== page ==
I’m not remotely artistic, nor am I a neuro-science concentrator. But beore I transerredto Brown as a sophomore last all, I spent a year working in a paint-your-own pottery studio, slicing up mice brains as a lab intern,and bumming around hostels in Eastern andCentral Europe. Te experiences, though in-teresting—I’d go back to Budapest in a heart-beat—proved somewhat trying.I hadn’t really careully designed my gapyear; all I knew was that I needed time away rom school. I had been a student or so long that I had lost sight o who I was outside o theclassroom. I had been a member o the type-A camp since middle school: super studious andinvolved in a well-rounded set o extracurricu-lars. aking time o ater my reshman year wasnt part o the original grand plan.I didn’t nd my lielong passion during my leave rom college. I didn’t have an “a-ha”moment in which I suddenly understood whoI was and where I was going in my lie. But Idid realize there is more to lie than school,and my world wouldn’t end with a poor examgrade. I could learn just as much rom talk-ing to a German nun or six hours on a busride rom Prague to Munich than I could ina class lecture. And or me, that was the bestoutcome I could have hoped or.Most universities are not supportive o student leave-taking, partly because the per-centage o students who graduate within ouryears actors into U.S. News college rankings.Brown, however, is a sea o ‘.5ers and gap-yeartakers. Around 200 Brown students eachyear take semester leaves. Obviously, every student’s story is dierent. While some takeleaves or nancial, medical, or psychologicalreasons, others seek to get out o the Brownbubble and to bridge their classroom experi-ences with “real world” ones.Brown is unique in that it actively encour-ages students to take time o rom school.Semester leaves were designed as part o Brown’s New Curriculum, instituted in 1969.Brown’s Curricular Resource Center (CRC)oers peer counseling to students considering taking leaves. CRC advisors, such as Brenda Zhang ’13.5, also strive to promote generalawareness o the option, whether or personal,nancial, medical, or academic reasons as a “curricular tool”—another means to urtherdevelop a liberal-arts education at Brown.Zhang spent all 2010 in Bloomington,Indiana, taking painting classes as well as in-terning or a nonprot ood co-op. Zhang elt that she “wasn’t taking advantage o all theopportunities Brown had to oer” and wasdriven by certain questions about hersel thatshe couldn’t answer on College Hill. During her leave, Zhang realized that even though asa high school senior, she choose Brown overa school solely dedicated to the ne arts, shecouldn’t just leave art behind. Upon her returnto Brown, she condently declared a con-centration in the Visual Arts. Furthermore,Zhang ound she was able to pick classes moresuited to her interests and dedicate her time tothe activities she was most passionate about.Similarly, in spring 2011, Rebecca Rast’13.5 took a semester leave to work or animmigrant justice organization in ucson, Arizona. Feeling burnt out rom Brown, Rastound that stepping away rom the university gave her the space to recharge and evaluate what she hoped to gain rom college.Brown is an incredible place, but it canalso be exhausting. We pride ourselves on be-ing a “happy” student body, but this gener-alization overshadows the reality that many students must overcome personal strugglesduring their time in college. A leave o ab-sence should not be viewed as time “o,” orthat implies we can be “on” only when we areenrolled as students. Compared to more tra-ditional academic institutions where volun-tary leave-taking is virtually unheard o, lessstigma exists within the discourse at Brown.Even so, some students hesitate to take leavesbecause they worry about getting o track.Lie, however, is not a conveyer belt, and a Brown education does not have a set start andnish. Students who want or need time away rom Brown shouldn’t eel like they’ve ailedin any way; it doesn’t mean that they’re “bad”at college. Brown provides students the greatliberty and responsibility to crat their owneducational experience. A leave o absencecan oer students the unique opportunity toreect upon what they’ve gained rom theirtime at college as well as recongure theirpaths at Brown. Ultimately, we have only ouryears here. aking a step back rom the Brownbubble may help some better understand how they want to spend them.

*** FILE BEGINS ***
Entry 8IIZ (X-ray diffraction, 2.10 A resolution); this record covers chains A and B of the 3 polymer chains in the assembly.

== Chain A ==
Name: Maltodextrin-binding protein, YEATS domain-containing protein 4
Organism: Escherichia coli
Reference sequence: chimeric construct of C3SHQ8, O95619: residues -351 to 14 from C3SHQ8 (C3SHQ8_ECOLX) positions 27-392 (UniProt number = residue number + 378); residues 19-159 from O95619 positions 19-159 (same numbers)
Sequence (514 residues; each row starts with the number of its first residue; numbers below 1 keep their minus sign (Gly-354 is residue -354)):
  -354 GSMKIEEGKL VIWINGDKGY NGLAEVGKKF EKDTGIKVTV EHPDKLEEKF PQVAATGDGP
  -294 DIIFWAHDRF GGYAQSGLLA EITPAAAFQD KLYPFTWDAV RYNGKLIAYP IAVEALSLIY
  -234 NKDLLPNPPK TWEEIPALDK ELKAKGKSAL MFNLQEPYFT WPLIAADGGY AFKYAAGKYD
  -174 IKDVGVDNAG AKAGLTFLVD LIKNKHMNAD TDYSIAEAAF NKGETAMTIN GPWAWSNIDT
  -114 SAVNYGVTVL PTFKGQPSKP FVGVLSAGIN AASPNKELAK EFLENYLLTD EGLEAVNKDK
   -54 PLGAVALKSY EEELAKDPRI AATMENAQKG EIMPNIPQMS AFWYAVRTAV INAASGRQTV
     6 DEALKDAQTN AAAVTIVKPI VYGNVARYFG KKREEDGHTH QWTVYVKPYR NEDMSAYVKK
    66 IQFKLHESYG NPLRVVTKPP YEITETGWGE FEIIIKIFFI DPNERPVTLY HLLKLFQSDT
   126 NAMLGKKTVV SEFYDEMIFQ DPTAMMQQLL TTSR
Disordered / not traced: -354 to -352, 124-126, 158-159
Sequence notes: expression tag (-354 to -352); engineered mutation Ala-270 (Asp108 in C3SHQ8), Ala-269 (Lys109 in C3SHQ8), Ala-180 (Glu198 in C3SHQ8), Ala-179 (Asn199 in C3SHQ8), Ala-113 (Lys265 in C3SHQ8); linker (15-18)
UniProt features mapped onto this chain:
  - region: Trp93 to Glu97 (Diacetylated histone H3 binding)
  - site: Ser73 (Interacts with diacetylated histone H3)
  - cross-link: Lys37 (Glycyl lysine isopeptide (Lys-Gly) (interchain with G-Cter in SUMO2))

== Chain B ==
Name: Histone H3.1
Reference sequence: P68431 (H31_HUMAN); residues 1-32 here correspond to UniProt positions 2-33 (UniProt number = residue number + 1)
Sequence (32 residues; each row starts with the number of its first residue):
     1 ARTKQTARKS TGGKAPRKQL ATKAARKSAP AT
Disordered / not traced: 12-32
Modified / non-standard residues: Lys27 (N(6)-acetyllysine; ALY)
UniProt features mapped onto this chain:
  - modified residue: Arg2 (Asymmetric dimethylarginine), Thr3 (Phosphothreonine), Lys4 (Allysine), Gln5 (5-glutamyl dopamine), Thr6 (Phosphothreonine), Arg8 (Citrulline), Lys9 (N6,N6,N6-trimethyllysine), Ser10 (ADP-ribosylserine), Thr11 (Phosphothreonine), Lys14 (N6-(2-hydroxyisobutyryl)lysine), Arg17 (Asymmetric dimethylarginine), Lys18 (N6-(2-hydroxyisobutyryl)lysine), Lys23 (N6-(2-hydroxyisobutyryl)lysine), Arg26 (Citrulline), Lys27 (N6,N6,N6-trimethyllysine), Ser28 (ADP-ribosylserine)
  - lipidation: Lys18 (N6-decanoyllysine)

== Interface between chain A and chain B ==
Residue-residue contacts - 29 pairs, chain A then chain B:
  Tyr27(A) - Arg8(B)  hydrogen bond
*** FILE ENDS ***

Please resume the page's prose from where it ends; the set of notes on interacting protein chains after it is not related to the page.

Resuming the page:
Illustration by Adela Wu